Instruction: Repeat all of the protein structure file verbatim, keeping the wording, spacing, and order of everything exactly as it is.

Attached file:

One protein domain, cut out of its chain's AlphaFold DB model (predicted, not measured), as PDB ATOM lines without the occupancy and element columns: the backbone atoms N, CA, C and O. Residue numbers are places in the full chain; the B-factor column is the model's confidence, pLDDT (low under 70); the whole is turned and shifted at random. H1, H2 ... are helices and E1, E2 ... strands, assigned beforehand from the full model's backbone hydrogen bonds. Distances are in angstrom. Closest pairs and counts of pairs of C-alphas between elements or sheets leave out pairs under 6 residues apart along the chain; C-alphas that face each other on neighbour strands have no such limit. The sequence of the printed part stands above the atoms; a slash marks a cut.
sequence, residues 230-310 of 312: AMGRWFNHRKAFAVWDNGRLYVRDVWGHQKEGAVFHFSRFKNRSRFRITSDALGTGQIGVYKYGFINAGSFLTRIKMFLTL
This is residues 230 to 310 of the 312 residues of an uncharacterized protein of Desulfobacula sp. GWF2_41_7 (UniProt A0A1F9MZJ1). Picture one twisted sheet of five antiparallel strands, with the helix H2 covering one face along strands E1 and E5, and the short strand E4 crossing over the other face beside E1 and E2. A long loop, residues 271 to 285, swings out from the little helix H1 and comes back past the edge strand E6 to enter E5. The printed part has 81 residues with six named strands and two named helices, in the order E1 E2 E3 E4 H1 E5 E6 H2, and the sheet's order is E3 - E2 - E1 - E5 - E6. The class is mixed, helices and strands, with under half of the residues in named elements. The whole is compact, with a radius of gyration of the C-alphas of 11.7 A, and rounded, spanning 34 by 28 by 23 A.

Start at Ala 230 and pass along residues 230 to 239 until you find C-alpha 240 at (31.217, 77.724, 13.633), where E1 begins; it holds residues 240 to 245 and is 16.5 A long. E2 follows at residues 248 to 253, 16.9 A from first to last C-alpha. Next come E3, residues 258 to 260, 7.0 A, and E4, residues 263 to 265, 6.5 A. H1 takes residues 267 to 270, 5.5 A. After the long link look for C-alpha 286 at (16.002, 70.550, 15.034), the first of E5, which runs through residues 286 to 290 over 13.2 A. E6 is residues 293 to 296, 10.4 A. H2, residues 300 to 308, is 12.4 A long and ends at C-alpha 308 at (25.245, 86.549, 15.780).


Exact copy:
One protein domain, cut out of its chain's AlphaFold DB model (predicted, not measured), as PDB ATOM lines without the occupancy and element columns: the backbone atoms N, CA, C and O. Residue numbers are places in the full chain; the B-factor column is the model's confidence, pLDDT (low under 70); the whole is turned and shifted at random. H1, H2 ... are helices and E1, E2 ... strands, assigned beforehand from the full model's backbone hydrogen bonds. Distances are in angstrom. Closest pairs and counts of pairs of C-alphas between elements or sheets leave out pairs under 6 residues apart along the chain; C-alphas that face each other on neighbour strands have no such limit. The sequence of the printed part stands above the atoms; a slash marks a cut.
sequence, residues 230-310 of 312: AMGRWFNHRKAFAVWDNGRLYVRDVWGHQKEGAVFHFSRFKNRSRFRITSDALGTGQIGVYKYGFINAGSFLTRIKMFLTL
This is residues 230 to 310 of the 312 residues of an uncharacterized protein of Desulfobacula sp. GWF2_41_7 (UniProt A0A1F9MZJ1). Picture one twisted sheet of five antiparallel strands, with the helix H2 covering one face along strands E1 and E5, and the short strand E4 crossing over the other face beside E1 and E2. A long loop, residues 271 to 285, swings out from the little helix H1 and comes back past the edge strand E6 to enter E5. The printed part has 81 residues with six named strands and two named helices, in the order E1 E2 E3 E4 H1 E5 E6 H2, and the sheet's order is E3 - E2 - E1 - E5 - E6. The class is mixed, helices and strands, with under half of the residues in named elements. The whole is compact, with a radius of gyration of the C-alphas of 11.7 A, and rounded, spanning 34 by 28 by 23 A.

Start at Ala 230 and pass along residues 230 to 239 until you find C-alpha 240 at (31.217, 77.724, 13.633), where E1 begins; it holds residues 240 to 245 and is 16.5 A long. E2 follows at residues 248 to 253, 16.9 A from first to last C-alpha. Next come E3, residues 258 to 260, 7.0 A, and E4, residues 263 to 265, 6.5 A. H1 takes residues 267 to 270, 5.5 A. After the long link look for C-alpha 286 at (16.002, 70.550, 15.034), the first of E5, which runs through residues 286 to 290 over 13.2 A. E6 is residues 293 to 296, 10.4 A. H2, residues 300 to 308, is 12.4 A long and ends at C-alpha 308 at (25.245, 86.549, 15.780).